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The Pfizer COVID-19 Vaccine And What To Expect, According To A Tampa Doctor That Received It

TAMPA, Fla. (CW44 News At 10) - COVID-19 vaccines have begun the long road of distribution across the globe. A doctor at Tampa General Hospital discusses his experience receiving the vaccine and what to consider when it's your turn to get vaccinated.

Last week, the COVID-19 Pfizer vaccine which requires storage at extreme sub-zero temperatures began rolling out across Florida. Monday, Florida Governor Ron DeSantis announced approximately 361,000 of the Moderna COVID-19 vaccines, which don't require the drastically low storage temperatures will be distributed across 170 Florida hospitals. The first rounds of vaccinations have been reserved primarily for healthcare professionals and long-term care facilities. One doctor in the Tampa Bay area that has already received his first dose of the vaccine has described to CW44 News At 10 what to expect as your turn with the vaccine grows near.

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Doctor Andrew Myers with Tampa General Hospital was one of the first people in Tampa Bay to receive the Pfizer vaccine. "It hurt, like any shot does, you know, a little bit of a pinch," said Dr. Myers, stating it wasn't anything out of the ordinary. He was more than ready to step in line and receive the vaccine and describes the first dose is similar to getting the flu shot. "I feel blessed that I had the opportunity to get the vaccine. It's been extensively studied in thousands of people."

Dr. Myers says he received the first dose of the vaccine well, saying, "They had me wait about 15 minutes to make sure I didn't have any sort of reaction." Aside from the common side effects at the site of pain and swelling at the injection site, the CDC says people may experience fever, chills, tiredness and headache. The reaction that Dr. Myers refers to, however, is for those who have a history of severe allergic reactions such as anaphylaxis to any vaccine or to any injectable therapy as described by the CDC in the following CBS News article.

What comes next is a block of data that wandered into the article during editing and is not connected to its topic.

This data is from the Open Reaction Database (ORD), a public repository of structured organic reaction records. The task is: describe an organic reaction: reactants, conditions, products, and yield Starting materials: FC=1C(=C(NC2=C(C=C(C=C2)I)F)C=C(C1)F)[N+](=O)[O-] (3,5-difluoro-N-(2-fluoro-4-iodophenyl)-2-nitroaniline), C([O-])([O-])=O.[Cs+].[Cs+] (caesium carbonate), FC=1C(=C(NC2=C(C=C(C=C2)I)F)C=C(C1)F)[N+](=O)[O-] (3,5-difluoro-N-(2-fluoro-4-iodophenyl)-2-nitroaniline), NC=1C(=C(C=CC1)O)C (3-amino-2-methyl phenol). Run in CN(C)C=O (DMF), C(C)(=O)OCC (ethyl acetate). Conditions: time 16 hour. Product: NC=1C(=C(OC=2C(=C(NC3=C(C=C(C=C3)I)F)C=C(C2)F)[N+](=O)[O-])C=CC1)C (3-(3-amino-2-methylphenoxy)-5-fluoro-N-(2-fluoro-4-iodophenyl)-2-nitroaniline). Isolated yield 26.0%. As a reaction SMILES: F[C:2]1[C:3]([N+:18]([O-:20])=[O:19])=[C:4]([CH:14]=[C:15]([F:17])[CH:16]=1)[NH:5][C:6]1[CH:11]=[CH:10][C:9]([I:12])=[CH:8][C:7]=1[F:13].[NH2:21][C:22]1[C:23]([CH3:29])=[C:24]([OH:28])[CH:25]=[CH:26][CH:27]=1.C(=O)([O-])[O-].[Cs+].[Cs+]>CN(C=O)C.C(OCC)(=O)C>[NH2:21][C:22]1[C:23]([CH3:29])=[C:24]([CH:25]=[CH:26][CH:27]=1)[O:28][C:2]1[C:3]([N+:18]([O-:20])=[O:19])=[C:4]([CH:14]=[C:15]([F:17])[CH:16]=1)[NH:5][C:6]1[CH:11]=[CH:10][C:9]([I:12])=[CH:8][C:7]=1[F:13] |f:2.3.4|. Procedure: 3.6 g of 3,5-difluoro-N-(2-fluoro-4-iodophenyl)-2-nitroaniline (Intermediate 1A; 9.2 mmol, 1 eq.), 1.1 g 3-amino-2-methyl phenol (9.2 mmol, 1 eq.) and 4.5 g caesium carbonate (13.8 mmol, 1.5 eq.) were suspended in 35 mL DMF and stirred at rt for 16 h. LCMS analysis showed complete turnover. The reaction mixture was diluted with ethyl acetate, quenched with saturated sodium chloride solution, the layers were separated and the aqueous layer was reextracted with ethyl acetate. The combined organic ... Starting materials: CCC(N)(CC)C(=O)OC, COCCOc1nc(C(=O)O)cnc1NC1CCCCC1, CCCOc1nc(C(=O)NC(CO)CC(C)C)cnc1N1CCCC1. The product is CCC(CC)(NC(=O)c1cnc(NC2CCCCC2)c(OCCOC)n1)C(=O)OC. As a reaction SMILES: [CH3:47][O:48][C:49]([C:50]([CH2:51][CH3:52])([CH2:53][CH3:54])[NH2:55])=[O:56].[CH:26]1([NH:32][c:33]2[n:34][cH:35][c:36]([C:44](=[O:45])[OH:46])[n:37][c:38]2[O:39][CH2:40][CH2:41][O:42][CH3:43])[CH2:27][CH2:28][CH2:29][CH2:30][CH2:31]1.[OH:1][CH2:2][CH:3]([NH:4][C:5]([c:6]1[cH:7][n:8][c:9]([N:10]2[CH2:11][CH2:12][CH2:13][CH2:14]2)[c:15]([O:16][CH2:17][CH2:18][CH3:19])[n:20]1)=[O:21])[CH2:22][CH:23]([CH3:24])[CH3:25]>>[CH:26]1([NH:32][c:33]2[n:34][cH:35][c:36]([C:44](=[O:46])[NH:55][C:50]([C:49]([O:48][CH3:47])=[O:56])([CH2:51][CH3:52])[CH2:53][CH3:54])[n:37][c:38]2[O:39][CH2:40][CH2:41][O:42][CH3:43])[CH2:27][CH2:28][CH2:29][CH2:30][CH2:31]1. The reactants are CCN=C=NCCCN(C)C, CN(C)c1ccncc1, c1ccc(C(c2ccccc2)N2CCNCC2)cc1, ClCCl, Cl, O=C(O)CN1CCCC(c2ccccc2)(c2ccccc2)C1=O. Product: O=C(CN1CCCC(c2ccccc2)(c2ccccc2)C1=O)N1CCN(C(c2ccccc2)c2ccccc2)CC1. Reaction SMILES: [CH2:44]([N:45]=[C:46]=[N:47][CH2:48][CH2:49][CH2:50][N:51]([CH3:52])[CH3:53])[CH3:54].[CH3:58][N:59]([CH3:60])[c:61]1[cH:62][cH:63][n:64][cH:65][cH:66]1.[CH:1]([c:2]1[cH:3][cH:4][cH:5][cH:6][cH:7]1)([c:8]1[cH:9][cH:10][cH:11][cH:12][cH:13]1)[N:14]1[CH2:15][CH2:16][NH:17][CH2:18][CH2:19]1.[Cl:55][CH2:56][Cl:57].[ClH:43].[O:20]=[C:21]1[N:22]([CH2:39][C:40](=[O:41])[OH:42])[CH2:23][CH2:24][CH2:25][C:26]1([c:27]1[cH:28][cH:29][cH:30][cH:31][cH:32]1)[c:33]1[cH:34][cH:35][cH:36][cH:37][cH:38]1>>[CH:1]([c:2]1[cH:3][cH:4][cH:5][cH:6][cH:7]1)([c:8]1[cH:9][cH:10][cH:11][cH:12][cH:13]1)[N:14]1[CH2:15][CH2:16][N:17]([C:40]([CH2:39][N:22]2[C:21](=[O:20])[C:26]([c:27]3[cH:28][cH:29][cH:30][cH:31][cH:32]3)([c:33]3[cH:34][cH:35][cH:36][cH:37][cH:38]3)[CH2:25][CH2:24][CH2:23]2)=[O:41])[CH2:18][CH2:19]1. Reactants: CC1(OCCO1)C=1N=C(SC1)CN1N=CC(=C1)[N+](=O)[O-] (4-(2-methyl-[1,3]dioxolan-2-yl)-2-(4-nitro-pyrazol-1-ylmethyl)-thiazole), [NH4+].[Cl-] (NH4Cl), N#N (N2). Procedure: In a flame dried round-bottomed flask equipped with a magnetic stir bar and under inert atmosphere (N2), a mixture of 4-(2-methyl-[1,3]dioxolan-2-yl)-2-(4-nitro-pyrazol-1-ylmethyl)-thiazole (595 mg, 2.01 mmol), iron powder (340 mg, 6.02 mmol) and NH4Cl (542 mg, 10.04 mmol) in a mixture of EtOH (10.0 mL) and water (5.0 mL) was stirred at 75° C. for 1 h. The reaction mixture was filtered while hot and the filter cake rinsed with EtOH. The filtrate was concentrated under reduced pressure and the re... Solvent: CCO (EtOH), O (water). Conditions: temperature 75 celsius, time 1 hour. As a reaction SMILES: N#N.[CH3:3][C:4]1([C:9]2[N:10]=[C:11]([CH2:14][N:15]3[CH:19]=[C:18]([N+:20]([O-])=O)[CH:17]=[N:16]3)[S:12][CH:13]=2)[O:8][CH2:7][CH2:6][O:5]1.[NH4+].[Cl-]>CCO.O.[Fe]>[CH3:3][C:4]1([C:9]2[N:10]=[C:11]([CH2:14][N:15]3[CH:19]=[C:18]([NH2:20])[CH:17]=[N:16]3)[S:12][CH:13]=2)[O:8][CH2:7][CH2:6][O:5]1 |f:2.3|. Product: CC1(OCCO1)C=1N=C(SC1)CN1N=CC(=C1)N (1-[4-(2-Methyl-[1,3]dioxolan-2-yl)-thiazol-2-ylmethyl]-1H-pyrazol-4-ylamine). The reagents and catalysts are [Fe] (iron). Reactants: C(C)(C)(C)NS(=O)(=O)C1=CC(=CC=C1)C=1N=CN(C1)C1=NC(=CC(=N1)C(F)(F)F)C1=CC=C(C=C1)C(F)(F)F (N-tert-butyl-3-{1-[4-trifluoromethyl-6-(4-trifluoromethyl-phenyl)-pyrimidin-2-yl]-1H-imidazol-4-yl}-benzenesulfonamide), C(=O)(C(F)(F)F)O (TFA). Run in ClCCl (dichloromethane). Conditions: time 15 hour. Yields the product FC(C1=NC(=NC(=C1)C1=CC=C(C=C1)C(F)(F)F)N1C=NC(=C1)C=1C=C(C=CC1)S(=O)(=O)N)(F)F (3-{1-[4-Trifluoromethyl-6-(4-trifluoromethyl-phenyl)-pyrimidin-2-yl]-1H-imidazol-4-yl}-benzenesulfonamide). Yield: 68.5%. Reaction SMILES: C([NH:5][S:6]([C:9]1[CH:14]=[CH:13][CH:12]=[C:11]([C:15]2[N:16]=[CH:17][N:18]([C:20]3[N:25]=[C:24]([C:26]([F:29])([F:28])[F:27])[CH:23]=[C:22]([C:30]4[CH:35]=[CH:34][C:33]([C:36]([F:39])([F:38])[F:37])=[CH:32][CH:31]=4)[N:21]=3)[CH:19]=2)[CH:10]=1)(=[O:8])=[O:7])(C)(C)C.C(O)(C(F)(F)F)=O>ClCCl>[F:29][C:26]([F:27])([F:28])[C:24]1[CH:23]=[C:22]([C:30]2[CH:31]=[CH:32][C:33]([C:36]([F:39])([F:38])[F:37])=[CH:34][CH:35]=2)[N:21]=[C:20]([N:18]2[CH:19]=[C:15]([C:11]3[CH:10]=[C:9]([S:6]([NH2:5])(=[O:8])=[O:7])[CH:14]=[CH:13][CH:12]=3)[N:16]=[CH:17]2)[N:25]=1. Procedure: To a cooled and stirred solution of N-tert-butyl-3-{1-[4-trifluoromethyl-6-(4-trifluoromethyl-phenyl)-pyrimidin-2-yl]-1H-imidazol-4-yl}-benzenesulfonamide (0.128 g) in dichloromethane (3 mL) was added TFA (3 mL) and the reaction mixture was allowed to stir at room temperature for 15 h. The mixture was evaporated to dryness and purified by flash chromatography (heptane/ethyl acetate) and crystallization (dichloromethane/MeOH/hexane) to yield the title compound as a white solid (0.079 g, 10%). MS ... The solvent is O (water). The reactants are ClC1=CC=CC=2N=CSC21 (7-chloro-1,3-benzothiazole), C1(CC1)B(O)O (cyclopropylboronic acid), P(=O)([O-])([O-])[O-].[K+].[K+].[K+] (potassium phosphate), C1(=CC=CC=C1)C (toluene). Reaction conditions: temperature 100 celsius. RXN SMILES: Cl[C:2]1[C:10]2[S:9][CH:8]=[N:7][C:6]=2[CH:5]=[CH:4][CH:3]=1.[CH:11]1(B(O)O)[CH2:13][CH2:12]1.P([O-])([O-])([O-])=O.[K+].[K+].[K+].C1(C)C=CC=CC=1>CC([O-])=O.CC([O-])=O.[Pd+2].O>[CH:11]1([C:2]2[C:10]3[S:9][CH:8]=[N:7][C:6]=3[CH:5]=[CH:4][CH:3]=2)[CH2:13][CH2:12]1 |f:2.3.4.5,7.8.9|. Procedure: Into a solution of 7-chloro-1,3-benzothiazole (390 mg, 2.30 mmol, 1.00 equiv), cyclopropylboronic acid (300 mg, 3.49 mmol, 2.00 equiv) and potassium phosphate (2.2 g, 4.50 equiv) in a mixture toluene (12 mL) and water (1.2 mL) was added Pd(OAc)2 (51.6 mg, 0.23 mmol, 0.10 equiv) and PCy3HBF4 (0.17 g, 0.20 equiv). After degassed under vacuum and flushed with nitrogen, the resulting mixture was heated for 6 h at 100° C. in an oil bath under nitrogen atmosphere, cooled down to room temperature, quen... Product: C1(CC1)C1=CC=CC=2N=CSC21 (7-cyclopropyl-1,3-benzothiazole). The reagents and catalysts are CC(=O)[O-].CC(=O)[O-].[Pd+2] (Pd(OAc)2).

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The doctor says he was able to go home after the first injection, but in about 21 days from his vaccination date, he has a second appointment. "Now I'm just waiting to get the second dose." Dr. Myers says when it comes to the second dose, you may experience reactions such as fever or more pain in your arm. "When you get the second dose, your body is already primed. It's already seen the mRNA before, and so it's going to attack it a little bit faster," which is why the second dose may cause a fever or more arm pain.

mRNA vaccines, the CDC says, are a new type of vaccine to protect against infectious diseases. To trigger an immune response, many vaccines put a weakened or inactivated germ into our bodies. Not mRNA vaccines. Instead, they teach our cells how to make a protein—or even just a piece of a protein—that triggers an immune response inside our bodies. That immune response, which produces antibodies, is what protects us from getting infected if the real virus enters our bodies.

Before jumping to conclusions, the CDC states that they cannot give someone COVID-19, mRNA vaccines do not use the live virus that causes COVID-19. The mRNA vaccines do not affect or interact with our DNA in any way, elaborating that the mRNA never enters the nucleus of the cell, which is where our DNA (genetic material) is kept. Once the vaccine is administered, the cell breaks down and gets rid of the mRNA soon after it is finished using the instructions.

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While Dr. Myers recommends most everyone get the vaccine, he provides an exception for a specific group of people. "You shouldn't get it if you've had coronavirus in the last ninety days or if you're currently under quarantine for coronavirus. Because then, it could muddy the picture for you and everybody else. The only other thing we talked about is if you have a history of anaphylaxis reaction to a vaccine previously." When your turn to receive the vaccine approaches, it is important to discuss your options with your doctor.

Health officials across the globe and Dr. Myers warn, whether you get the vaccine or not, it's not time to ease precautions. The CDC states that it takes time for your body to build protection after any vaccination. COVID-19 vaccines that require 2 shots may not protect you until a week or two after your second shot. As a final note, Dr. Myers says if you do develop any respiratory or uncommon symptoms after receiving a COVID-19 vaccine, you should contact your doctor immediately.

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